Share Data With Your Frontend in Laravel

Sharing data with your frontend doesn't need to be difficult, let's look at a couple of way of doing it.

Published 2 weeks ago | Updated 2 weeks ago

Have you ever needed access to the current user's name or email address in your applications JavaScript? There are many different ways it can be done, but let's take a look at the 2 simplest methods.

Constrained access

It's not always the best idea to put this data everywhere on your site. You might only need it when working with a particular element or view, this is where data- attributes come in handy.

Given the following HTML, I need to show the current user's name when the button is clicked, otherwise, just show a generic "Hello" message. By default, it will show the generic message.

<button type="button" id="show">Show Email Address</button>
<p id="message">Hello</p>

Let's add a data-name attribute to the <p> element.

<button type="button" id="show">Show Email Address</button>
<p id="message" data-name="{{ $user->name }}">Hello</p>

Now if we want to access it inside of our JavaScript, we can:

document.getElementById('show').addEventListener('click', el => {
    const el = document.getElementById('message')
    
    el.innerText = `Hello, ${el.dataset.name}`
})

Any data-* attributes can be accessed using the "camel case" equivalent. For example, data-first-name can be accessed using el.dataset.firstName.

In the case you have a model, you'll need to {{ $user->toJson() }} in the Blade template and then JSON.parse(el.dataset.user) in JavaScript to access it correctly.

Global object

The next one is useful if you've got loads of different scripts that rely on the data.

In a layout file, we can add a <script> somewhere in <head> of the document.

<head>
    <script>
        window.sharedData = {}
    </script>
</head>

It's just an empty object, but there is 2 different approaches we can take here. Either declare the property using JavaScript and ensure we json_encode() each value, or instead json_encode() an associative array and let PHP handle it all (nearly).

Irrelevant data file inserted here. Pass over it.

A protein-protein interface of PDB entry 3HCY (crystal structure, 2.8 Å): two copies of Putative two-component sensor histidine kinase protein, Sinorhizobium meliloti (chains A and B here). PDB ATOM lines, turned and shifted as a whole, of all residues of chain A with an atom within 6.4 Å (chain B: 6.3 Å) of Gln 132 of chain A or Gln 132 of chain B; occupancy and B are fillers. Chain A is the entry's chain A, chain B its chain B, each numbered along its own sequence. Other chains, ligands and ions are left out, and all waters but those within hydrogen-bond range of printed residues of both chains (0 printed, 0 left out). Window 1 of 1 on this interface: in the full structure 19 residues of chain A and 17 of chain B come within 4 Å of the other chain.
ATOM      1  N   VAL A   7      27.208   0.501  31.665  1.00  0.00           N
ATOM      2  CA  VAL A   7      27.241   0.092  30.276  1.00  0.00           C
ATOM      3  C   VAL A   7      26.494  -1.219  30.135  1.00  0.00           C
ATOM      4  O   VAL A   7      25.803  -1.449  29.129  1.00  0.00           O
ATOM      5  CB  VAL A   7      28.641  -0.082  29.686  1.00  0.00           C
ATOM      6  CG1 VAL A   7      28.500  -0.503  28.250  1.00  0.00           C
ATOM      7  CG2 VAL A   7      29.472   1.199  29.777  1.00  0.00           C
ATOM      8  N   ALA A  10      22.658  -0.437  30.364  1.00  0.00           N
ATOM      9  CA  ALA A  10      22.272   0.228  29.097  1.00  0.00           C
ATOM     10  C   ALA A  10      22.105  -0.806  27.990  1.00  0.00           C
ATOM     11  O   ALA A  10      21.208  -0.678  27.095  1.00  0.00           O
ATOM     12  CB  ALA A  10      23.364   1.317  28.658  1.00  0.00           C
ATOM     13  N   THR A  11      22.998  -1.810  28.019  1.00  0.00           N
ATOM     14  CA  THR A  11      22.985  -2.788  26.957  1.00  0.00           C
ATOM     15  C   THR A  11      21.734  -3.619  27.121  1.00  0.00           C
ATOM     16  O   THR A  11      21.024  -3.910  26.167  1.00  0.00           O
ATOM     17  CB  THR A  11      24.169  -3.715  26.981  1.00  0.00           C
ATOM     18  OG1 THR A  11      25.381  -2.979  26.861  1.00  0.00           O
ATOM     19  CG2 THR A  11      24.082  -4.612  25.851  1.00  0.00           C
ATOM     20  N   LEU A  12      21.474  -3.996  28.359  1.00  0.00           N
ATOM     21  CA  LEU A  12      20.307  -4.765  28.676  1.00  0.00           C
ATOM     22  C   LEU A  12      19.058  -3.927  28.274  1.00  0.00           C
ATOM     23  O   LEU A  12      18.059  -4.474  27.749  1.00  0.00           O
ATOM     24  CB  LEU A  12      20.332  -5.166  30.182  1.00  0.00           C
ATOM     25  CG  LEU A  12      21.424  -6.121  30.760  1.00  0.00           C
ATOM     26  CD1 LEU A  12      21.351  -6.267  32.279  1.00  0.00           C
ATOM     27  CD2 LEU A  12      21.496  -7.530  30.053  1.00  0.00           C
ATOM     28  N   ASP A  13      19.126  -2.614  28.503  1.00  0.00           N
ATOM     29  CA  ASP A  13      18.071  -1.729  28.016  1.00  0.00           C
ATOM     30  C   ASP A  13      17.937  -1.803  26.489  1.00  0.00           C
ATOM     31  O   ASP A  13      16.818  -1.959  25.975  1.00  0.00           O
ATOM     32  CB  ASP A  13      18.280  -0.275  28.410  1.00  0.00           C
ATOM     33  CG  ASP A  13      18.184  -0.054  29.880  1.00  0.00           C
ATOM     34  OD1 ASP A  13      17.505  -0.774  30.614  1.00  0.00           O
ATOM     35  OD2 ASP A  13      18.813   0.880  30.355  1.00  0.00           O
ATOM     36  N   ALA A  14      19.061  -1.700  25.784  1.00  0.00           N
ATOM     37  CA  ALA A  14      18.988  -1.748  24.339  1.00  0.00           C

Each item

<head>
    <script>
        window.sharedData = {
            user: {{ json_encode(auth()->user()) }},
            ids: {{ json_encode([1, 2, 3]) }}
        }
    </script>
</head>

Associative array

<head>
    <script>
        window.sharedData = json_encode([
            'user' => auth()->user(),
            'ids' => [1, 2, 3],
        ])
    </script>
</head>

It's worth noting that any objects that get serialized will have all of their public properties exposed in the resulting object.

If you want to customise the serialized form, you can implement the JsonSerializable interface and add a jsonSerialize() method. This method should return an array with the things you'd like to expose.

Going beyond

The methods above don't take all scenarios into account. For example, any class that implements the Arrayable or Jsonable contracts won't be serialized using the toArray() or toJson() methods.

You should also be careful of any HTML or double quotes when serialising user-created values. I'd suggest passing through the JSON_HEX_QUOT | JSON_HEX_APOS flags to json_encode(). These flags will convert all " and ' to their Unicode equivalent.

There are plenty of packages out there that can share server-side values with your client-side scripts (coderello/js-shared-data comes to my mind), but for the simpler cases, the 2 methods above should be enough.